After this down period the local wanted him back in the pulpit and that is where he went. The association agreed. He pastored that church to retirement and expanded that ministry.

    We understood his emotional situation and so did the local church. We feel, and I still feel, we made the right decision. One good example of our association's involvement in local church affairs.

    Cheers,

    Jim
     
  16. tinytim

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    Well, shucks.. .those of us up here high in the hills of West Virginy are a beholdin to all the other Baptists in the US for keepin us informed!... LOL :laugh:

    Actually, Let me explain our system in WV... At least in our convention (WVBC- West Virginia Baptist Convention) and denomination (ABC-USA)

    First from the Pastors perspective...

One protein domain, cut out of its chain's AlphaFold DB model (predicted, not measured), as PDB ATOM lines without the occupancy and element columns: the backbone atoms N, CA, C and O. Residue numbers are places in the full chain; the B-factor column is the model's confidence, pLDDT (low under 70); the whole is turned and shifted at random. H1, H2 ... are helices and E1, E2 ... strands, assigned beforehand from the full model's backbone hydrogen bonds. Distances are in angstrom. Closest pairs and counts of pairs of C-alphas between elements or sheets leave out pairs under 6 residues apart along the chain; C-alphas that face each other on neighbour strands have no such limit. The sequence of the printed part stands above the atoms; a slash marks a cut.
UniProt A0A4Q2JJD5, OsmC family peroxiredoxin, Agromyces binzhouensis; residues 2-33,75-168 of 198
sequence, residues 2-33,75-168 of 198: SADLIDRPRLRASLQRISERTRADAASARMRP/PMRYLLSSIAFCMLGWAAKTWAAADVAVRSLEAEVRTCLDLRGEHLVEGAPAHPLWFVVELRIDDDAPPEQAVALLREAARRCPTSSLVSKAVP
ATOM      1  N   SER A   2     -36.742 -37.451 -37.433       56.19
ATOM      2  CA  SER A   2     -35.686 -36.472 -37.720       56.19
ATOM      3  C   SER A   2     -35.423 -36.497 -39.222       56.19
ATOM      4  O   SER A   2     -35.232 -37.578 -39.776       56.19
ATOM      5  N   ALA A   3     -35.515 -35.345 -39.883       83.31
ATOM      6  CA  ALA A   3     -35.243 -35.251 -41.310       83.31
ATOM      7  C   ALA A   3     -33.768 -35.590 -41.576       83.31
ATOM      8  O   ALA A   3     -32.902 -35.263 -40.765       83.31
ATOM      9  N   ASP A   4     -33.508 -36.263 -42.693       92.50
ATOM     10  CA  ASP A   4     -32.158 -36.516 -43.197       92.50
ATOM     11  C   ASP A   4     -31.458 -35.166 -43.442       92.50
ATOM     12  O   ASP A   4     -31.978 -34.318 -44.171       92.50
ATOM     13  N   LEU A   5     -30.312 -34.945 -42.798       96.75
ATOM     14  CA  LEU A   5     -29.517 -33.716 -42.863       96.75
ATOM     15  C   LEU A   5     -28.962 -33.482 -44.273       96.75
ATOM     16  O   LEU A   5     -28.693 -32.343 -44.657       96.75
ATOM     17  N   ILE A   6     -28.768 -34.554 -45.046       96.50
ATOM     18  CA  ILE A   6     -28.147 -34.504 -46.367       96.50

The pastor feels the call.. he announces it.
    The church licenses him.
    After a period, the church ordains him, inviting the local association, along with state convention pastors to approve him before the ordination service.
    He then has to be recognized by the State Convention (WVBC).. in order to be recognized, he must hold at least an equivalent BA or BS degree, and have a Ordained pastor sponsor him by writing a recommendation to the leadership commission of the WVBC. (Which keeps records on us Pastors)
    Once he is recognized by the WVBC, then he can contact ABPS (American Baptist Personnel Services), and fill out the appropriate forms to be recognized Nationwide. This of course requires 3 good references from 3 ordained individuals.

    If that pastor wants to fill a pulpit, he submits his updated profile to the Convention to be circulated statewide, or to the ABPS to be circulated Nationwide, or both.

    NOW the Church side...
    If a WVBC church needs a pastor they can contact the ABPS for a list of names from which they can choose.. along with this list is information about the pastor's strengths and weaknesses, gifts and talents, etc.